Tensions rise between Sudan army and RSF militia

RSF forces near Merowe in northern Sudan, April 13, two days before the war with the Sudan Armed Forces erupted (File photo: RSF)


The simmering tensions between Sudanese army and its paramilitary counterpart, the Rapid Support Forces (RSF) surfaced early this morning when the Sudan Armed Forces (SAF) issued a statement denouncing the increased deployment of RSF troops in Khartoum and northern Sudan.

“Preserving and maintaining the security and safety of the country is the constitutional and legal responsibility of the army, with the assistance of the various state institutions,” the spokesperson for the SAF General Command said in a statement issued at dawn today.

“The country is going through a historical and dangerous turn, and its dangers increase with the mobilisation of the RSF and their redeployment inside the capital and some other cities.”

The army command reacted to the deployment in the past few days of a large number of RSF paramilitaries, “without SAF approval” inside the country’s capital and the town of Merowe in Northern State, about 200 kilometres north of Khartoum.

Sudan Tribune reported that residents of Merowe posted videos on social media showing RSF vehicles arriving in the town on Wednesday. RSF troops were allegedly also deployed near the Merowe airport where the Sudanese and Egyptian military station aircraft.

The army surrounded the RSF troops and requested them to withdraw, however, the paramilitary force refused.

In a statement on Wednesday evening, the RSF reacted to “reported allegations” on social media about its recent deployment of large numbers of paramilitaries in Merowe, saying that “the RSF are national forces that carry out several national tasks and duties guaranteed to them by law, and they work in full coordination and harmony with the leadership of the armed forces, and the rest of the other regular forces, in their movements”.

The RSF “are deployed and moved throughout the country, to achieve security and stability, combat human trafficking phenomena, illegal immigration, combat smuggling and drugs, and transient crime, and confront armed robbery gangs wherever they exist”.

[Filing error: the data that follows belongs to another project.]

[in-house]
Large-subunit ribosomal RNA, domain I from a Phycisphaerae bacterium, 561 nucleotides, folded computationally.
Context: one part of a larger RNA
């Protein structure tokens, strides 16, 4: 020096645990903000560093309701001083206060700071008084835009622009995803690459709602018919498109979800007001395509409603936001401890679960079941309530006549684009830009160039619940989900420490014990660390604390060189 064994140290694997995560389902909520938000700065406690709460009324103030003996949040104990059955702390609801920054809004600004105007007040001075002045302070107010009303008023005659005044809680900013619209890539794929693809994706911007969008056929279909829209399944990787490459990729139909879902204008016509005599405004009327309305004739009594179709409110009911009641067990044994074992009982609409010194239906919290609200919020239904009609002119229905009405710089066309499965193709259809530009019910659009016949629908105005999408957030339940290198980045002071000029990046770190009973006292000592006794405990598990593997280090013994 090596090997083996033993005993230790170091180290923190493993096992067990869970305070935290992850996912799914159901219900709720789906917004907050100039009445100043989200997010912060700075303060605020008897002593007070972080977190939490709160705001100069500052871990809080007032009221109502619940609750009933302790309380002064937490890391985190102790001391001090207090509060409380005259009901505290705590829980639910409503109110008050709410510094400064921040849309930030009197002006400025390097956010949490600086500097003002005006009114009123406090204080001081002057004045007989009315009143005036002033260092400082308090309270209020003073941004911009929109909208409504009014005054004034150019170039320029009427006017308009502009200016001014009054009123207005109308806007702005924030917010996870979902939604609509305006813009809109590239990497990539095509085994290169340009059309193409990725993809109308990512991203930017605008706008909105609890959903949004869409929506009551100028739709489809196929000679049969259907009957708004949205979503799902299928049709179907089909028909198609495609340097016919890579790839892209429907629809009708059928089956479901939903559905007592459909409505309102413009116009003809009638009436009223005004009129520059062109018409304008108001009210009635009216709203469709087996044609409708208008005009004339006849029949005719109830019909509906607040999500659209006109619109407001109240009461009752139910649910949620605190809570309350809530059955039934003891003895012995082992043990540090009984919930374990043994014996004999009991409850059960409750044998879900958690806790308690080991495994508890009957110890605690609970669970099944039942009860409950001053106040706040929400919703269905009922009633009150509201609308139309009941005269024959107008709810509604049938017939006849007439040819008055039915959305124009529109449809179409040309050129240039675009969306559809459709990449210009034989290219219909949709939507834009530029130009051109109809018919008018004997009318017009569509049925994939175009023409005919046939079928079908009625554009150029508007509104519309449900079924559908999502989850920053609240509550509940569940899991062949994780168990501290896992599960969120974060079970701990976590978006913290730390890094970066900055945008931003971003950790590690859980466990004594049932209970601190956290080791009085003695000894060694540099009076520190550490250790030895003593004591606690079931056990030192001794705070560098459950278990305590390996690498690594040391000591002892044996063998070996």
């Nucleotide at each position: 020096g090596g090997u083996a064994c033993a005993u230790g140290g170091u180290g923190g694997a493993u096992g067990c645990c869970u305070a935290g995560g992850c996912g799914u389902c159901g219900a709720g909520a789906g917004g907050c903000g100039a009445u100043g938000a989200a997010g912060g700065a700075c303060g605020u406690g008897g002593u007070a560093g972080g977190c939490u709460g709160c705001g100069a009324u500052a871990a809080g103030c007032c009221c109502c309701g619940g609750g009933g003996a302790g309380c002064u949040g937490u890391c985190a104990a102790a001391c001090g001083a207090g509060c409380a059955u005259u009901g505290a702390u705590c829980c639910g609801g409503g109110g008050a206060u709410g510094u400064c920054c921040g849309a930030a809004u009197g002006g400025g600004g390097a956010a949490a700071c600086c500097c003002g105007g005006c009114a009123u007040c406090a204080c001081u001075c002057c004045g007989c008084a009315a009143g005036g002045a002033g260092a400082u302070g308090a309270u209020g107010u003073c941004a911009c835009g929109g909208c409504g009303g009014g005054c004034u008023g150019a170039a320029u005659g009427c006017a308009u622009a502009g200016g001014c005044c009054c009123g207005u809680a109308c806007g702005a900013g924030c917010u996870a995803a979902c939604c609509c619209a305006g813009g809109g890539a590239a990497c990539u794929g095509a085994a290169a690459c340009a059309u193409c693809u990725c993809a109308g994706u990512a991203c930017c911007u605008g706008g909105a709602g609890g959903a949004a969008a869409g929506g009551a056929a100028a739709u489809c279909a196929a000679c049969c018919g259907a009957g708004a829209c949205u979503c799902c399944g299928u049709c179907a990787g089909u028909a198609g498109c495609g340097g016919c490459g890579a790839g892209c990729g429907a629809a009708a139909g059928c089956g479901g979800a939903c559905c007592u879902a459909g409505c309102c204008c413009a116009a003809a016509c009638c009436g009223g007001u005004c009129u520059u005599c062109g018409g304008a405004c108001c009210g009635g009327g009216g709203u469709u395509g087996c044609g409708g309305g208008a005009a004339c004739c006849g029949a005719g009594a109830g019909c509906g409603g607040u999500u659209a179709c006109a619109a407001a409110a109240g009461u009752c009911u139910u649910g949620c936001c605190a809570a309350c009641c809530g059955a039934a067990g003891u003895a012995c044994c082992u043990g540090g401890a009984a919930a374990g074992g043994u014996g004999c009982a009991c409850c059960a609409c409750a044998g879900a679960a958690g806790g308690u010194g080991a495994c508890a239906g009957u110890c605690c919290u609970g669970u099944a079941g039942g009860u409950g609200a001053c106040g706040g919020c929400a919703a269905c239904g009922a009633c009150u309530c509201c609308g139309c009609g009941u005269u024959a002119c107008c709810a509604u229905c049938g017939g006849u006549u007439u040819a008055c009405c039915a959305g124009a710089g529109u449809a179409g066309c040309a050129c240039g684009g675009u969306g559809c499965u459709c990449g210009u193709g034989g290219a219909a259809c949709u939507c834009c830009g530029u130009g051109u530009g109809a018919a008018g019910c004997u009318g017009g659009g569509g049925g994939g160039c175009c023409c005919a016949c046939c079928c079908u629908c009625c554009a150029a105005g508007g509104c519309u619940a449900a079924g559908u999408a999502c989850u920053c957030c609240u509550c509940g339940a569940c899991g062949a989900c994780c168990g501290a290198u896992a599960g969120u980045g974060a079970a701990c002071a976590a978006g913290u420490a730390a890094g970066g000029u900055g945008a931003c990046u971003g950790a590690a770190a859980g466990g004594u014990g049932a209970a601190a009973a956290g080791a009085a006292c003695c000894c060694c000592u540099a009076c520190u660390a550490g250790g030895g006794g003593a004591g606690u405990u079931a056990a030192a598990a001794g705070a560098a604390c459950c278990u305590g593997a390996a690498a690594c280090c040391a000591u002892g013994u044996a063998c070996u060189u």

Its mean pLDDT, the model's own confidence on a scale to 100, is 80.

Their presence in the Northern State is to be seen in this context.

The state militia warns “those working to fabricate, promote and spread rumours, that they will pursue them legally, and there is no courtesy in the security and safety of the homeland”.

The ruling junta signed the Framework Agreement on December 5 last year, in which they agreed to return to the barracks after a Final Agreement with the civilian opposition forces under the umbrella of the mainstream Forces for Freedom and Change (FFC-Central Council) would be reached and a new civilian government is formed.

The Framework Agreement was based on the contents of the Constitutional Document developed by the Sudan Bar Association in August last year, and stipulates a reform of the military and security sectors, including the integration of the RSF into the army.

A dialogue conference on security and military reform in Khartoum concluded on March 28 without reaching a clear agreement on the subject. Military leaders from both parties refrained from attending the closing ceremony.

On April 1, the civilian signatories of the Framework Agreement decided to postpone the signing of the Final Agreement for five days to give the junta members extra days to resolve their differences over the reforms. Yet April 6 passed without witnessing a signing ceremony.

Yassir Arman, founder of the SPLM-N-Democratic Revolutionary Movement and spokesperson for the FFC-CC, told Radio Dabanga on Saturday that he is optimistic about Final agreement. He said that they are working together with the military to solve the last pending issue in the security and military reform file.